As discussed by Maier (2010), for compounds with limited dose-response information, the use of default uncertainty factors can easily overwhelm what is actually known about a compound and play a greater role in the risk assessment than scientific knowledge. This will then result in an unjustifiably low OEL which would require significant amounts of controls.
With increased controls, costs increase significantly and worker productivity is reduced. Potent compounds need to be evaluated correctly or it will cost your company money. If you have OELs for your potent compounds, develop a thorough understanding of what uncertainty factors are being used and why.
Quite often I will meet with new clients and request the results of previous industrial hygiene studies. And just as often I will be presented with a stack of total dust monitoring sample results and the client will say "See, they are all well below the total dust limit!"
What's missing here is the knowledge that the limit of detection/limit of quantification (LOD/LOQ) for the total dust method is 10 µg/filter. With a LOD/LOQ at this level, this approach is only reliable for potent compounds with an occupational exposure limits (OEL) just over 10 µg/m3 based on an 8-hour sampling duration. Total dust monitoring methods won’t provide the data you need to ensure protection against occupational exposure to highly potent compounds.
In the pharmaceutical industry, the respiratory protection factor of most powered air-purifying respirator (PAPR) and air-line respirators is rated as 1000. What this means is that the respirator is rated to provide protection to 1000 times the OEL.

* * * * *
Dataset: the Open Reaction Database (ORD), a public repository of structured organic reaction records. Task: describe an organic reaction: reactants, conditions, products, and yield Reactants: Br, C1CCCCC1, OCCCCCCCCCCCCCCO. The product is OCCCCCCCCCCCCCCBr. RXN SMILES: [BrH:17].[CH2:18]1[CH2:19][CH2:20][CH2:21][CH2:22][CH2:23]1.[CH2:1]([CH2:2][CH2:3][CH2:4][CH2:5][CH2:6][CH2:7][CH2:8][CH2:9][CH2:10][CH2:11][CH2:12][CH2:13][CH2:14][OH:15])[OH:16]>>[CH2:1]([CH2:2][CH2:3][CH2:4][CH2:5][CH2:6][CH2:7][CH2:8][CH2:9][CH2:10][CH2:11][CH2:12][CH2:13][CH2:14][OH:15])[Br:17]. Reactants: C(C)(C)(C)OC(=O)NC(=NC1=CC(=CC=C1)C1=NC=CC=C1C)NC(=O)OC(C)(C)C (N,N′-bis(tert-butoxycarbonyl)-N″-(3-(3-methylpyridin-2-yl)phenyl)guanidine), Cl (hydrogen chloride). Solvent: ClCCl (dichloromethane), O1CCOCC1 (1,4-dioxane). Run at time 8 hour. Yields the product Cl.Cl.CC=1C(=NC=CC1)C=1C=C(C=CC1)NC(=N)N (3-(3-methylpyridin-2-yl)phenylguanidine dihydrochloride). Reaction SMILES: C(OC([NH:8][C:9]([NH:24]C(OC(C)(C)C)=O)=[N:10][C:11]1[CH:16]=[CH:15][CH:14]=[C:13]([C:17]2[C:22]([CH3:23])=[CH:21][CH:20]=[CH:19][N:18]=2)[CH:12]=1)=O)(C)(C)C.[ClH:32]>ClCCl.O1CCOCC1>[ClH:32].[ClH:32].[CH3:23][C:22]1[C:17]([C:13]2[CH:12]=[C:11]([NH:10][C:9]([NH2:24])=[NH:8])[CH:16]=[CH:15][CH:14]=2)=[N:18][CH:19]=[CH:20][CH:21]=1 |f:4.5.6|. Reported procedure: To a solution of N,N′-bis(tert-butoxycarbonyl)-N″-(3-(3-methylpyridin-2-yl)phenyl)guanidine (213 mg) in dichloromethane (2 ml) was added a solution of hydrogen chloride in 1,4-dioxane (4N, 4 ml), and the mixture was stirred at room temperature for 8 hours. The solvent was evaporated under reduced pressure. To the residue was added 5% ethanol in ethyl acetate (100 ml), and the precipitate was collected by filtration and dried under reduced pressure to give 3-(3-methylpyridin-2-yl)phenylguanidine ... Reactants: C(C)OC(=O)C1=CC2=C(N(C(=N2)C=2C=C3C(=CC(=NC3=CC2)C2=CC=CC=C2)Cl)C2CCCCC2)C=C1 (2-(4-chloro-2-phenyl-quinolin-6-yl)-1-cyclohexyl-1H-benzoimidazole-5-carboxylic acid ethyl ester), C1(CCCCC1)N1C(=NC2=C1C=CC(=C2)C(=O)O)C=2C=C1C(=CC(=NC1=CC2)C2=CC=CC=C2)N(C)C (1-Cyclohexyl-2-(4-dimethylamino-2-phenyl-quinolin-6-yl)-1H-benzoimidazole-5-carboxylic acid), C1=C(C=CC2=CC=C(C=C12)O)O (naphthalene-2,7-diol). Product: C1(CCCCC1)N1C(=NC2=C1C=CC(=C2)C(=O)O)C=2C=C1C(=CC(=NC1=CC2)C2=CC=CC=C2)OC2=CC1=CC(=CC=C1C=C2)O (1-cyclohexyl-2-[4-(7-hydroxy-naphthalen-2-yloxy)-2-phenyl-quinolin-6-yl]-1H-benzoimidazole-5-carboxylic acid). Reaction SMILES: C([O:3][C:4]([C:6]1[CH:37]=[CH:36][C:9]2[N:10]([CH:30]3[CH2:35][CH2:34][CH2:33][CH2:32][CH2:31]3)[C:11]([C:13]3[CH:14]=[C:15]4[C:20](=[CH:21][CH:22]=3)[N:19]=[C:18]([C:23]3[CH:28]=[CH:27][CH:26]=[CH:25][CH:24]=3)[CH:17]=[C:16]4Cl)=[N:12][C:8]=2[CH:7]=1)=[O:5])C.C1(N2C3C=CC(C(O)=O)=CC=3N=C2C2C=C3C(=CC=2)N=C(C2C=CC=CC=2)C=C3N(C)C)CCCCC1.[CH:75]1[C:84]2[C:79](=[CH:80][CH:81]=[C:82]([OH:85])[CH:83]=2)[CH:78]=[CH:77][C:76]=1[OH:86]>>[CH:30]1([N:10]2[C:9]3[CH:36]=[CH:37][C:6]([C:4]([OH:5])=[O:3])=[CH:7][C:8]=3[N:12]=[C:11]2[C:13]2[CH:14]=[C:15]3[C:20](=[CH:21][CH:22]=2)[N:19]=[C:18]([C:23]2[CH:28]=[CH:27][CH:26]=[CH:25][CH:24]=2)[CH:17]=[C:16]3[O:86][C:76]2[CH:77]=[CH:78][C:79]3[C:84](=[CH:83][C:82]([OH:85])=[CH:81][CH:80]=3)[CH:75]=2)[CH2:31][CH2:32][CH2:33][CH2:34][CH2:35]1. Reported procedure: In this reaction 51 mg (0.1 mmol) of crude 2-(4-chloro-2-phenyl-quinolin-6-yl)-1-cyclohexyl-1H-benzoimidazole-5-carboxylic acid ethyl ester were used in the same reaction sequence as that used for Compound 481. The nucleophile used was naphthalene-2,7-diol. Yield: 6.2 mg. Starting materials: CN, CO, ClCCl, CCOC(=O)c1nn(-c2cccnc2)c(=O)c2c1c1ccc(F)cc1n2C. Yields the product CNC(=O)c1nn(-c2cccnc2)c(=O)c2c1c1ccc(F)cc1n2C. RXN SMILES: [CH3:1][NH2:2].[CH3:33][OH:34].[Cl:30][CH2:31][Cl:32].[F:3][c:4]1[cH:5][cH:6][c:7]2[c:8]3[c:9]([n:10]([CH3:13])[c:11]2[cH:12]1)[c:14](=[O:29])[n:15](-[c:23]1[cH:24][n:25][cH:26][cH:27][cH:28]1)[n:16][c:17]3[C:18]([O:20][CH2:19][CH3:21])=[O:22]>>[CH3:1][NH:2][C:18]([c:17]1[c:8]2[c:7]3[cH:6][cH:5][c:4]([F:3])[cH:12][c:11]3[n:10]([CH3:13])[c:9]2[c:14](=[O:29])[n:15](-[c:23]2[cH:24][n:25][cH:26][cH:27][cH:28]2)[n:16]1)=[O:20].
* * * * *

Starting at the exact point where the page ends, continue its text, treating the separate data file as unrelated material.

In poorly controlled pharmaceutical operations, airborne concentrations of potent compounds can be well into the mg/m3 range. For example, if you have an operation with airborne concentrations of a potent compound at 1.5 mg/m3 (1,500 µg/m3) and an OEL for that compound of 500 ng/m3 (0.5 µg/m3), your operation has exceeded the protection factor of the PAPR by 300 percent.
EHS professionals in the industry must ensure that they have reliable industrial hygiene data to support the protection factor of any respiratory protection used, and that it is adequate for protection against occupational exposure to highly potent compounds.
Over the past several years Affygility Solutions has been performing containment validation studies. As expected, clients are often surprised to find out that the results of the containment validation monitoring are not "non-detectable" for every sample.
In the majority of cases, the reasons for increased airborne concentrations are not due to poor design of the containment device, but due to poor work practices. Evaluate your company’s containment devices and make a determination as to what categories of potent compounds you can reliably handle.
As most EHS professionals know, RISK = HAZARD × PROBABILITY. The hazard of a specific potent compound is based on its toxicological characteristics. The probability of exposure to the potent compound is based on a number of other factors, including: quantity handled, physical form, frequency of handling, etc.
EHS professionals in the pharmaceutical industry frequently develop risk assessment matrices to determine the overall risk for handling specific potent compounds. Based on the outcome of these potent compound risk assessments, additional controls will be implemented or enhanced to lower the risk of handling the potent compound.
If you have additional questions on occupational exposure to potent compounds, occupational toxicology, or industrial hygiene in the pharmaceutical or biotechnology industry, please contact Dean M. Calhoun, CIH at 303-884-3028, or email@example.com.